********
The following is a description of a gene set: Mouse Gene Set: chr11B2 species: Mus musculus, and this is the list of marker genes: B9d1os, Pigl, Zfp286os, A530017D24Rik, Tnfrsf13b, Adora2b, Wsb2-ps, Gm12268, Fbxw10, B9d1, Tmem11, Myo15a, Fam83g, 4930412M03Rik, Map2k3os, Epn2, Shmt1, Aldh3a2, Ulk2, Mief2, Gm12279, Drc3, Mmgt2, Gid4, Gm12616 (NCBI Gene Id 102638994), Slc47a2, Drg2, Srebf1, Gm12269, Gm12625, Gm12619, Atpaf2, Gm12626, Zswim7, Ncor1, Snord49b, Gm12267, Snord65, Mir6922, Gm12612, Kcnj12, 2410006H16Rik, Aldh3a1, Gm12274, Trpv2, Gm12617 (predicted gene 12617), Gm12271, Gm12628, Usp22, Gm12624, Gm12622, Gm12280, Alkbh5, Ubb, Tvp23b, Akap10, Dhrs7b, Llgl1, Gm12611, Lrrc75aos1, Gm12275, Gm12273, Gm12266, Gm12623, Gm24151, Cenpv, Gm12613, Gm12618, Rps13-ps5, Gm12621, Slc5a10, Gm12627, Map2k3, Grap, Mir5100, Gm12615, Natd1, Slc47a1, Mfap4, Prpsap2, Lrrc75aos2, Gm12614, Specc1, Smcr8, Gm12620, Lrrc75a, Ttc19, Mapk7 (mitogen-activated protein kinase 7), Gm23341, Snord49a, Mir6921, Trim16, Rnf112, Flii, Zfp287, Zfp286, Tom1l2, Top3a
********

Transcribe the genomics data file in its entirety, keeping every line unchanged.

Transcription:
The following is a description of a gene set: Mouse Gene Set: chr11B2 species: Mus musculus, and this is the list of marker genes: B9d1os, Pigl, Zfp286os, A530017D24Rik, Tnfrsf13b, Adora2b, Wsb2-ps, Gm12268, Fbxw10, B9d1, Tmem11, Myo15a, Fam83g, 4930412M03Rik, Map2k3os, Epn2, Shmt1, Aldh3a2, Ulk2, Mief2, Gm12279, Drc3, Mmgt2, Gid4, Gm12616 (NCBI Gene Id 102638994), Slc47a2, Drg2, Srebf1, Gm12269, Gm12625, Gm12619, Atpaf2, Gm12626, Zswim7, Ncor1, Snord49b, Gm12267, Snord65, Mir6922, Gm12612, Kcnj12, 2410006H16Rik, Aldh3a1, Gm12274, Trpv2, Gm12617 (predicted gene 12617), Gm12271, Gm12628, Usp22, Gm12624, Gm12622, Gm12280, Alkbh5, Ubb, Tvp23b, Akap10, Dhrs7b, Llgl1, Gm12611, Lrrc75aos1, Gm12275, Gm12273, Gm12266, Gm12623, Gm24151, Cenpv, Gm12613, Gm12618, Rps13-ps5, Gm12621, Slc5a10, Gm12627, Map2k3, Grap, Mir5100, Gm12615, Natd1, Slc47a1, Mfap4, Prpsap2, Lrrc75aos2, Gm12614, Specc1, Smcr8, Gm12620, Lrrc75a, Ttc19, Mapk7 (mitogen-activated protein kinase 7), Gm23341, Snord49a, Mir6921, Trim16, Rnf112, Flii, Zfp287, Zfp286, Tom1l2, Top3a